(4) The word "calabash" is also used to refer to the beer container.

And yet, all of these people sense dimly that there is some larger process at work, a process that gives coherence and order to the daily headlines. The twentieth century saw the developed world descend into a paroxysm of ideological violence, as liberalism contended first with the remnants of absolutism, then bolshevism and fascism, and finally an updated Marxism that threatened to lead to the ultimate apocalypse of nuclear war. But the century that began full of self-confidence in the ultimate triumph of Western liberal democracy seems at its close to be returning full circle to where it started: not to an "end of ideology" or a convergence between capitalism and socialism, as earlier predicted, but to an unabashed victory of economic and political liberalism.

(5) In fact, Ubuntu is often defined in religious terms. Cf. for example Koka (1996:2-3).

Hegel's idealism has fared poorly at the hands of later thinkers. Marx reversed the priority of the real and the ideal completely, relegating the entire realm of consciousness - religion, art, culture, philosophy itself - to a "superstructure" that was determined entirely by the prevailing material mode of production. Yet another unfortunate legacy of Marxism is our tendency to retreat into materialist or utilitarian explanations of political or historical phenomena, and our disinclination to believe in the autonomous power of ideas. A recent example of this is Paul Kennedy's hugely successful , which ascribes the decline of great powers to simple economic overextension. Obviously, this is true on some level: an empire whose economy is barely above the level of subsistence cannot bankrupt its treasury indefinitely. But whether a highly productive modern industrial society chooses to spend 3 or 7 percent of its GNP on defense rather than consumption is entirely a matter of that society's political priorities, which are in turn determined in the realm of consciousness.

(10) Cf. also Broodryk (1997a:10).

(7) Who, for the traditional African, include both ancestors and descendants (cf. Teffo, 1994a:8).

(2) Many definitions of Ubuntu have already been given, all of which relate closely to the one given here (cf. Broodryk, 1995:5ff; 1997a:1-2; 1997b:27ff; Prinsloo, 1995:2; 1996:1-2; Sindane, 1994:1-2; Teffo, 1995:1-2). The South African Governmental White Paper on Welfare officially recognises Ubuntu as: "The principle of caring for each other's well-being...and a spirit of mutual support...Each individual's humanity is ideally expressed through his or her relationship with others and theirs in turn through a recognition of the individual's humanity. Ubuntu means that people are people through other people. It also acknowledges both the rights and the responsibilities of every citizen in promoting individual and societal well-being" (Government Gazette, 02/02/1996, No.16943, p.18, paragraph 18—quoted by Broodryk, 1997a:1).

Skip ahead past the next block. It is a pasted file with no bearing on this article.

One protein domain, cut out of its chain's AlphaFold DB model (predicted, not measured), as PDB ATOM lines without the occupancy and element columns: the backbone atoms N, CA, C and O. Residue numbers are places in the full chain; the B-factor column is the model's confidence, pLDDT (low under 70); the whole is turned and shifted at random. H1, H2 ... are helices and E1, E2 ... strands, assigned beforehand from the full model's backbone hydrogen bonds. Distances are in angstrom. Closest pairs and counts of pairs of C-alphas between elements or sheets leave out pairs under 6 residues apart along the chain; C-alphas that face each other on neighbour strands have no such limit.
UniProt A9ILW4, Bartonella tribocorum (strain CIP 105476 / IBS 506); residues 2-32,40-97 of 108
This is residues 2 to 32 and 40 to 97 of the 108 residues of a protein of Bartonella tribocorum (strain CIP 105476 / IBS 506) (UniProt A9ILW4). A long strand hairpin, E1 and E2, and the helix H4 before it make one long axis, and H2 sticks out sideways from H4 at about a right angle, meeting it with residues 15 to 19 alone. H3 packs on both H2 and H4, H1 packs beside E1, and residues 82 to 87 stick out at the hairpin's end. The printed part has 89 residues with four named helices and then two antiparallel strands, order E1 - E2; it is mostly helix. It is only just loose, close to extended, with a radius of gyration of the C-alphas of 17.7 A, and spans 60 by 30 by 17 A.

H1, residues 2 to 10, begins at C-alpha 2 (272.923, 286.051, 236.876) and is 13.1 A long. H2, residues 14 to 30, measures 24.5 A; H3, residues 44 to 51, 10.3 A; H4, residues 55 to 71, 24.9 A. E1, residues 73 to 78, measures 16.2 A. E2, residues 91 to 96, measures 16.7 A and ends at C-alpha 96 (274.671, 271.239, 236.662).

Taylor, Charles. 1985. . Cambridge: Cambridge University Press.

For Kojève, as for all good Hegelians, understanding the underlying processes of history requires understanding developments in the realm of consciousness or ideas, since consciousness will ultimately remake the material world in its own image. To say that history ended in 1806 meant that mankind's ideological evolution ended in the ideals of the French or American Revolutions: while particular regimes in the real world might not implement these ideals fully, their theoretical truth is absolute and could not be improved upon. Hence it did not matter to Kojève that the consciousness of the postwar generation of Europeans had not been universalized throughout the world; if ideological development had in fact ended, the homogenous state would eventually become victorious throughout the material world.

Teffo, Joe. 1994a. . Pretoria: Ubuntu School of Philosophy.

I have neither the space nor, frankly, the ability to defend in depth Hegel's radical idealist perspective. The issue is not whether Hegel's system was right, but whether his perspective might uncover the problematic nature of many materialist explanations we often take for granted. This is not to deny the role of material factors as such. To a literal-minded idealist, human society can be built around any arbitrary set of principles regardless of their relationship to the material world. And in fact men have proven themselves able to endure the most extreme material hardships in the name of ideas that exist in the realm of the spirit alone, be it the divinity of cows or the nature of the Holy Trinity.[]

Teffo, Joe. 1994b. . Pretoria: Ubuntu School of Philosophy.

In the West, individualism often translates into an impetuous competitiveness. Individual interest rules supreme and society or others are regarded as nothing but a means to individual ends (cf. Khoza, 1994:4, 5, 7; Prinsloo, 1997:2). This is in stark contrast to the African preference for co-operation, group work or ("work as one", i.e. team work). There are approximately 800 000 so-called "stokvels" in South Africa. Stokvels are joint undertakings or collective enterprises, such as savings clubs, burial societies and other (often formally registered) cooperatives. The stokvel economy might be described as capitalism with (humanness), or, if you like, a socialist form of capitalism. Making a profit is important, but never if it involves the exploitation of others. Profits are shared on an equal basis. As such, stokvels are based on the Ubuntu "extended family system", i.e. all involved should be considered as brothers and sisters, members of the same family (Broodryk, 1997a:4, 11, 13-14; 1997b:38f, 70f; Lukhele, 1990).